Happy Tuesday! Thanks for coming back for newsletter No. 2, Columbus.

โ›… It's another fall day in the Midwest, with a high of 80 and low of 52. Good luck planning how to dress for that 28-degree temperature swing.

Today's newsletter is 905 words โ€” a 3.5-minute read.

1 big thing: The Quarter Horse Congress is back

Photo courtesy of the Ohio Quarter Horse Association

The All American Quarter Horse Congress, the world's largest single-breed horse show, returns to the Ohio Expo Center today.

  • The American Quarter Horse breed excels at sprinting short distances. The name comes from its ability to run a quarter of a mile faster than any other horse breed.

Why it matters: The annual event usually brings about 650,000 people to the Columbus area during the month-long event and generates more than $400 million for the local economy, according to organizers.

What's happening: This year's event might have one of the biggest turnouts yet after COVID-19 canceled the 2020 festivities, spokesperson Taylor Staus tells Axios.

  • More than 5,000 horses and their riders will compete in contests such as reining, roping, and cutting (isolating livestock such as cattle).
  • Nearly $3 million will be given away in cash and prizes, including trucks, trailers, trophy saddles, sterling silver buckles and coveted Don Bell bronze trophies.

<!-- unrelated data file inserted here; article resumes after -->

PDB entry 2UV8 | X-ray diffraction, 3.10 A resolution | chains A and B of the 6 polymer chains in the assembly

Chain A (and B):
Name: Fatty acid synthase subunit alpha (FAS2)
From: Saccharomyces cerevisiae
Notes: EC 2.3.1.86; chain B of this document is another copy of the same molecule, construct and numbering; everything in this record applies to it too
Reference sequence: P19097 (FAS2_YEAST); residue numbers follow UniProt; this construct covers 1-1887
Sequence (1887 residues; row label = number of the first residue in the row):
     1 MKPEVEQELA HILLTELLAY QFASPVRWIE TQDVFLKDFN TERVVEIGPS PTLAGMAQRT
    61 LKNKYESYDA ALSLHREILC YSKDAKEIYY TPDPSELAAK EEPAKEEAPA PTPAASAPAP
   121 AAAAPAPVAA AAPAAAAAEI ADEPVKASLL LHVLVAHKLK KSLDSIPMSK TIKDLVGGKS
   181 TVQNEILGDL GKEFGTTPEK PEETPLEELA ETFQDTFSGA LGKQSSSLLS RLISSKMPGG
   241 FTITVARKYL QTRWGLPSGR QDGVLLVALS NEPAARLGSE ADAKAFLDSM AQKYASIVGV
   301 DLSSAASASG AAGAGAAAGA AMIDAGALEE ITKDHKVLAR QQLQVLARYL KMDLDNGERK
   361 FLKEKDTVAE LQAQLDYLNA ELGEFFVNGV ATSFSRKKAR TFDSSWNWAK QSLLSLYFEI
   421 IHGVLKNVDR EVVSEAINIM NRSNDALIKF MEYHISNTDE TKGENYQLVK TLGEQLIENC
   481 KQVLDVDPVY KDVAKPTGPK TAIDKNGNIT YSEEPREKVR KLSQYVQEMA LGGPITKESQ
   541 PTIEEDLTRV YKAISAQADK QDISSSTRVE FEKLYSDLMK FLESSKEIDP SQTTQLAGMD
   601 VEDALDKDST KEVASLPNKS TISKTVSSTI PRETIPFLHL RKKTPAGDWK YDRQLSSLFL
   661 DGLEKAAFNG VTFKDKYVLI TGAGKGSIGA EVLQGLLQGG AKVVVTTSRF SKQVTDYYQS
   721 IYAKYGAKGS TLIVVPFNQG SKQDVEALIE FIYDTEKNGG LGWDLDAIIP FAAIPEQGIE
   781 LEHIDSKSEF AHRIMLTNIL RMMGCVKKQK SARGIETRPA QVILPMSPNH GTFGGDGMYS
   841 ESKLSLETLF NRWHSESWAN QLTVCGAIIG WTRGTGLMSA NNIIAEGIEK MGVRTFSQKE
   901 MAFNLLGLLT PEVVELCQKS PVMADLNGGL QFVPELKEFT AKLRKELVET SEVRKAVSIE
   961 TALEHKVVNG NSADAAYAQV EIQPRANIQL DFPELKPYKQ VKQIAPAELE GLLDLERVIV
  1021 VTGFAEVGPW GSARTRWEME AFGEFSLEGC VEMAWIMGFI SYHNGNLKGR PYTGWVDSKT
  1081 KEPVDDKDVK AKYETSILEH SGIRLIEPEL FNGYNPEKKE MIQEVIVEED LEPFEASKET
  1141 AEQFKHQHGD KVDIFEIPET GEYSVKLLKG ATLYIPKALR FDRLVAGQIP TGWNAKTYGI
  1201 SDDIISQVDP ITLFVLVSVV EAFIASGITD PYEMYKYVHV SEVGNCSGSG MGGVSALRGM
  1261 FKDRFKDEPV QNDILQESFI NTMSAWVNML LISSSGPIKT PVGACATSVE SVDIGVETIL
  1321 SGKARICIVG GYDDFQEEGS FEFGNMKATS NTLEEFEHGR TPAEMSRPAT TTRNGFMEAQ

• A trade show involving more than 200 vendors begins Friday.

If you go: The 54th annual congress runs through Oct. 24 at the Ohio Expo Center, 717 E. 17th Ave., on the state fairgrounds.

Alissa's thought bubble: One of my first assignments as a Columbus reporter was attending a parade to celebrate the All American Quarter Horse Congress' 50th anniversary. Mayor Andrew J. Ginther and other elected officials rode horses down High Street in denim jackets, cowboy boots, and 10-gallon hats. It was quite the spectacle.

2. COVID booster shots available

Illustration: Shoshana Gordon/Axios

Columbus Public Health (CPH) is now offering COVID-19 Pfizer booster shots to eligible recipients who completed their initial vaccine series at least six months ago.

The latest: Those 65 and older are advised to get a booster shot, and younger Ohioans may be eligible if they have certain underlying medical conditions or an increased risk of exposure.

What's happening: Shots are now available at CPH headquarters at 240 Parsons Ave. each weekday from 9am-4pm. Starting next week, the Tuesday availability at CPH will be 11am-6pm.

There are five other locations corresponding to each day of the week:

  • Monday: Linden Community Center, 1350 Briarwood Ave. 9am-4pm.
  • Tuesday (starting Oct. 5): Columbus Fire Station 10, 1096 W. Broad St. 9am-4pm.
  • Wednesday: Barack Community Center, 580 E. Woodrow Ave. 11am-6pm.
  • Thursday (starting Oct. 7): Columbus Fire Station 18, 1630 Cleveland Ave. 11am-6pm.
  • Friday: Westgate Community Center, 455 S. Westgate Ave. 9am-4pm.

If you go: Bring your COVID vaccine card to the booster clinic.

3. ๐Ÿ–Œ Stamp of art-proval

A collection of #ArtUnitesCbus murals make up an exhibit at the Columbus College of Art & Design's Beeler Gallery, one location in the Columbus Makes Art Passport program. Photo: Tyler Buchanan/Axios

The Greater Columbus Arts Council is promoting a unique way to support the local arts scene this fall with its Columbus Makes Art Passport program.